At HigherEchelon, we believe in playing to win, and our strategic planning services help organizations do just that. By working with key leaders to align organizational behaviors with goals, HigherEchelon helps optimize organizational performance by ensuring you’re not only doing things right, but doing the right things. Strategic Planning is a conceptual style of planning that simply looks at where the organizations is now, where it wants to go, and captures how it will get there. It is not about problem solving—it’s about problem framing. More than a few strategic planning efforts have run aground because they were based on a fundamental misunderstanding of what a strategic plan is. Sometimes strategic planning is confused with other planning modalities, each valid in its own right, but geared toward a different end result. To put it simply, not every plan is a strategic plan.
A Strategic Plan is a tool that provides guidance in fulfilling a mission with maximum efficiency and impact. If it is to be effective and useful, it should articulate specific goals and describe the action steps and resources needed to accomplish them. As a rule, most strategic plans should be reviewed and revamped every three to five years.
An Operating Plan is a coordinated set of tasks for carrying out the critical goals delineated in a strategic plan. It thus goes into greater detail than the strategic plan from which it is derived, spelling out time frames and the roles of individual staff and board members, for example. It also has a shorter horizon than a strategic plan — usually one fiscal year.
At HigherEchelon, we believe the two go hand in hand and that strategic plans, in themselves, are not useful and often fail unless there is an Operating Plan to drive results short and mid-term. HigherEchelon’s practitioners incorporate both so clients have a long-term plan along with short term actionable projects that will drive results.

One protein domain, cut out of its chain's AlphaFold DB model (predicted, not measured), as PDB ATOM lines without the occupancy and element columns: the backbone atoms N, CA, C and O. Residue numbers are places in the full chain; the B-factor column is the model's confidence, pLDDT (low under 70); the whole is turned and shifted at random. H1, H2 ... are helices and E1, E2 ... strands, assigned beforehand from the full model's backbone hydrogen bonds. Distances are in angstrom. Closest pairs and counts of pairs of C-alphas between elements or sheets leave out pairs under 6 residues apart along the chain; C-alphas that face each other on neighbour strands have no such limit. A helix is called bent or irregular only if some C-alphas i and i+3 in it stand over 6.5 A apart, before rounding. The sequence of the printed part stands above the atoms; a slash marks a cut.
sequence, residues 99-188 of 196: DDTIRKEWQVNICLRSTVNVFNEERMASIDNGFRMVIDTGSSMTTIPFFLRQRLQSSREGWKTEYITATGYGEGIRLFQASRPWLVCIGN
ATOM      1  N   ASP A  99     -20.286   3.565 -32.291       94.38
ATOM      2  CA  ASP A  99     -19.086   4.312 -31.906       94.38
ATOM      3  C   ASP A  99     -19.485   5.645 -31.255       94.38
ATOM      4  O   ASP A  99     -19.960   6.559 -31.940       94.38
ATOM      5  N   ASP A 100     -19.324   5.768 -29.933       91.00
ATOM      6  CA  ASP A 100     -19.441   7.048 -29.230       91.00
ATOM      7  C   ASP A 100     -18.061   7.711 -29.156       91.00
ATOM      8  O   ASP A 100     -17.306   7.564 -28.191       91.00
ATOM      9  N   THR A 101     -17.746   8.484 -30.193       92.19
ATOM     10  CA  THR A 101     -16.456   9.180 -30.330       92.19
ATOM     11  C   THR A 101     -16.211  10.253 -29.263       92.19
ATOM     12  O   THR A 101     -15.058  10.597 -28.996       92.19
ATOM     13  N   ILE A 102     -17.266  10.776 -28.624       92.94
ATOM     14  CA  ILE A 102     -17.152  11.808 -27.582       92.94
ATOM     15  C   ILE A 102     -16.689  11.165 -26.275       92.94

HE uses a four-phased approach to strategic planning followed by a workshop to operationalize the strategic plan. This dual pronged approach not only aligns organizational efforts to its goals, but it takes the process a step further by laying out detailed project plans to meet the objectives.
Phase One: Defining where we want to go and your vision. The vision should not only paint the picture for your organization of where you want to go, but should also give reference to a milestone or objective that can be measured against so the organization will know they have arrived.
Phase Two: Defining where are we now. Here, we assess where we are as it relates to the vision we have just developed. There are several tools that can be used during this phase, one of the most common is a S.W.O.T. analysis, strengths and weaknesses and the opportunities and threats that you face organizationally. The techniques to doing S.W.O.T may vary organization to organization. In smaller organizations S.W.O.T can be done for the entire organization or in larger organizations can be performed by individual departments before bringing the larger group together.
Phase Three: Identifying the critical goals. In phase three we will analyze the S.W.O.T. analysis and begin to identify problems to solve and opportunities to exploit. These obstacles and opportunities are the foundation for the critical goals that lead to realizing the vision, and ultimately, where the leaders of the organization want to go.
Phase Four: HE practitioners will guide your organization through a planning workshop which will build a complete project plan, with each project aligned to a specific plan critical goal. The result will be a comprehensive plan that aligns all program and projects to ensure that all are aligned to strategic objectives.